Pro's Corner

Soils Can Have More Affinity to the Cleaning Solution Than the Surface Being Cleaned

One pizza company used the effective branding statement, “Better Ingredients Makes Better Pizza”. This statement holds true to making better cleaning solutions. Just like there are grades of cheese, pepperoni, sauce, etc., there are grades of raw materials used in making cleaning solutions.

The different grades of d’limonene are among the more obvious to the cleaner. Distillates, technical grade, and food-grade are distinguished by the consistency of the fragrance. The odor of a poor distillate will not easily be forgotten.

The amount of the ingredient used in any formula matters. However, we need to go beyond the quality and amount of the ingredient and also find special ingredients with core performance features that improve cleaning results. It is important to properly select ingredients that highlight a core feature that creates unique cleaning solutions and provides consistent results.

Each blog in this series will focus on a different feature brought about by a distinctive raw material based on performance and not cost. We will show pictures and/or short videos that visually illustrate performance from adding this raw material that by itself is uniquely responsible for that aspect of the result. The art of the formulator is in the selection of these quality, innovative raws with features that produce reliable results for each application.

It starts and ends with the science of cleaning….


Attracting Soils To Cleaning Solution

The problem of removing embedded particulate soils has been confounding carpet cleaners and restorers for decades.

Oily soil bonds to the surface of fibers but with the right chemistry, it can be readily removed. Particulate soils are brought in from foot traffic and as a result of gravity, they drop further into the foundation of the soil. If you have ever dusted an older oriental rug, then you are probably wondering how all that soil ended up in the rug, even with regular vacuuming.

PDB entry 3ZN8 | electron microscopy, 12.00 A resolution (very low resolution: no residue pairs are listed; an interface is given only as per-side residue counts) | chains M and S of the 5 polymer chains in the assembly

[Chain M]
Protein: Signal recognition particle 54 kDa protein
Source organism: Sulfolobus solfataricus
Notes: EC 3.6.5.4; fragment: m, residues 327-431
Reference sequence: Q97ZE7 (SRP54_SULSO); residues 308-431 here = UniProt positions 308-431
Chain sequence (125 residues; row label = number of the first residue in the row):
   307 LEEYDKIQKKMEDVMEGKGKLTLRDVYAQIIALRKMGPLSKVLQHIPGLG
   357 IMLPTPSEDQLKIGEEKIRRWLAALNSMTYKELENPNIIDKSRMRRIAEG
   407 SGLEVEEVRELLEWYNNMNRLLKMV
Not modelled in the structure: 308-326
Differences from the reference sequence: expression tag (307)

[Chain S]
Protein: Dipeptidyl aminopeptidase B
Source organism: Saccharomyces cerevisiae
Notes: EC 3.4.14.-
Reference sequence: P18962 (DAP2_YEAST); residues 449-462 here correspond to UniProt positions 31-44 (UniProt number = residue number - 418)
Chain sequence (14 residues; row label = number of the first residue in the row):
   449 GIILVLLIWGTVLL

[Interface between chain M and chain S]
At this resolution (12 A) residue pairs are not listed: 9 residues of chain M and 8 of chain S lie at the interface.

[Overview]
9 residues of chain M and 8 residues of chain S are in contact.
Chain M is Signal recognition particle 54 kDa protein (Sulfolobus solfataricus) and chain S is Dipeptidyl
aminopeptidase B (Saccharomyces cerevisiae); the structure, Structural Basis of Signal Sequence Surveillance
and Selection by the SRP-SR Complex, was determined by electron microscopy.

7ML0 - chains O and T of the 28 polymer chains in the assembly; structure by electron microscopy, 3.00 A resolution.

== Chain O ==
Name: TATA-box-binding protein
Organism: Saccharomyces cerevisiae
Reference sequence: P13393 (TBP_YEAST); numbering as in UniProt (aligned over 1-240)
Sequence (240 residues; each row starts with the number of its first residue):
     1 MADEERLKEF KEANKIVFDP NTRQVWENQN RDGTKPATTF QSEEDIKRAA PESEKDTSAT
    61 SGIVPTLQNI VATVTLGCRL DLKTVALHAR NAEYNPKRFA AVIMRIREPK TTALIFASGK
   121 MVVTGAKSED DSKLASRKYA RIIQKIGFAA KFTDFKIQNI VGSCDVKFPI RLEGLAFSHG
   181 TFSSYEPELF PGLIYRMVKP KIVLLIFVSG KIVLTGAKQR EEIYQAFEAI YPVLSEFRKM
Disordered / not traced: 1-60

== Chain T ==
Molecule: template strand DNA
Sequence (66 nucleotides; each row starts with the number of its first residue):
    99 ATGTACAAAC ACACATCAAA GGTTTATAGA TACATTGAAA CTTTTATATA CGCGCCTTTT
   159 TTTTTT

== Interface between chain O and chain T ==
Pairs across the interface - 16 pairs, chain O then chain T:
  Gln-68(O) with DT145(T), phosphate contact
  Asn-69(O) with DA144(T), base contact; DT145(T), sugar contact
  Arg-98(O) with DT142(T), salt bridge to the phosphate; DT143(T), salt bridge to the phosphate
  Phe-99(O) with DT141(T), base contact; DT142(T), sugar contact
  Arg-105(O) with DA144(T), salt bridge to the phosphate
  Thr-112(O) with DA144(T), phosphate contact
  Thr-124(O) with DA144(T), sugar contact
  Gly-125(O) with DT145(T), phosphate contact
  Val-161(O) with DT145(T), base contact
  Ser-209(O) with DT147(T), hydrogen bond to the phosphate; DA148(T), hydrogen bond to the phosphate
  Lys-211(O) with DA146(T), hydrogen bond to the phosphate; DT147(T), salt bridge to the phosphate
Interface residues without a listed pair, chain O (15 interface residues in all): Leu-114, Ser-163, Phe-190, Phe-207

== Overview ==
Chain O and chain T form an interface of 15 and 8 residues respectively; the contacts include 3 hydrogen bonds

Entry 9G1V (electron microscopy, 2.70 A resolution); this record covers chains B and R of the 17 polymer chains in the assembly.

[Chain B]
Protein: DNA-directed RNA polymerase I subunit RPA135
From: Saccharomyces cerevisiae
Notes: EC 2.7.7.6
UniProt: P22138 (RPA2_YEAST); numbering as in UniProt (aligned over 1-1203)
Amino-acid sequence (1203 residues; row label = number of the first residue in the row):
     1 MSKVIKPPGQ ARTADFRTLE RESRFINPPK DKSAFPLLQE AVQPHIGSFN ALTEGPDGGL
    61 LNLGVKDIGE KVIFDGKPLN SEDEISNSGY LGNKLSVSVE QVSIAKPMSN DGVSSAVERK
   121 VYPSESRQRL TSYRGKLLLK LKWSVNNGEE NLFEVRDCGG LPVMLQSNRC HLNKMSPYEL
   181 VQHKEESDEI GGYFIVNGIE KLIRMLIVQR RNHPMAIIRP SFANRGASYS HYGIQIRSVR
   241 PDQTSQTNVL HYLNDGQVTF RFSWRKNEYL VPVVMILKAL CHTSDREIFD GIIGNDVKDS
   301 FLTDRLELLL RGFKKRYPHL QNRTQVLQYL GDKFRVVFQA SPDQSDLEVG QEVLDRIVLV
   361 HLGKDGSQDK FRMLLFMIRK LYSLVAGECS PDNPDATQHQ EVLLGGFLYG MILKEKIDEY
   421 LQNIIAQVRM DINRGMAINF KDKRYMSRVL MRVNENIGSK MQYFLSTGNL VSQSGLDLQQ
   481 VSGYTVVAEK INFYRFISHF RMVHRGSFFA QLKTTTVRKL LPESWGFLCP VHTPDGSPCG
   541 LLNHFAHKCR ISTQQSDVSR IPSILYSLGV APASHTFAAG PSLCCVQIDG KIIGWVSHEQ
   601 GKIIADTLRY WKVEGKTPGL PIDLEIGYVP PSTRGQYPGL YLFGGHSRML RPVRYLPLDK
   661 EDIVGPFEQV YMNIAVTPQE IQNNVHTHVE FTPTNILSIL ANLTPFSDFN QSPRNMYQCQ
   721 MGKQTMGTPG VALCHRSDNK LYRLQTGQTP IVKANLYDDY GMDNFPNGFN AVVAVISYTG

The heat generated by a fire also drives soot deep into the surface of fibers including clothes in the closets. If you have cleaned up after a fire you might be wondering how you are supposed to get all of that soot out of the various soft surfaces in the house. Using the right chemistry can make the task easier.

A cleaning solution that can draw and hold the soil in will remove more soil after the soil is wiped or extracted away from the surface.

A charged hydrotrope is responsible for drawing soil into the cleaning solution Phosphates are known for many features. In this situation, its ability to prevent soil from redepositing or leaving the cleaning solution is paramount. The cleaning solution needs to come into contact with the soil which is why gravity, surfactants, and water pressure help get the solution into contact with soil that is driven to the base of the fibers.

By adding wiping or extraction you remove more soil with these special ingredients than without them.


The following video shows how particulate soil like soot can be attracted to a cleaning solution. There are a few things to note:

  1. After adding the powdered product to the water you see the soot go into the solution. The phosphate in the formula has several features, but in this instance, the anti-redeposition characteristic comes into play.


  1. The clean t-shirt when dipped into the evenly soiled water does not release from the solution partially as a result of the phosphate. The other ingredient at work is a charged hydrotrope, which draws particulate soil from the soiled t-shirt.

  2. The charge is greater than the soil initially attracted to the cotton t-shirt. In essence, the phosphate and charged hydrotrope help draw and hold the soils in solution.

  3. In essence, the phosphate and charged hydrotrope help draw and hold the soils in solution. This feature is especially relevant for a commercial laundry detergent designed for soot removal.



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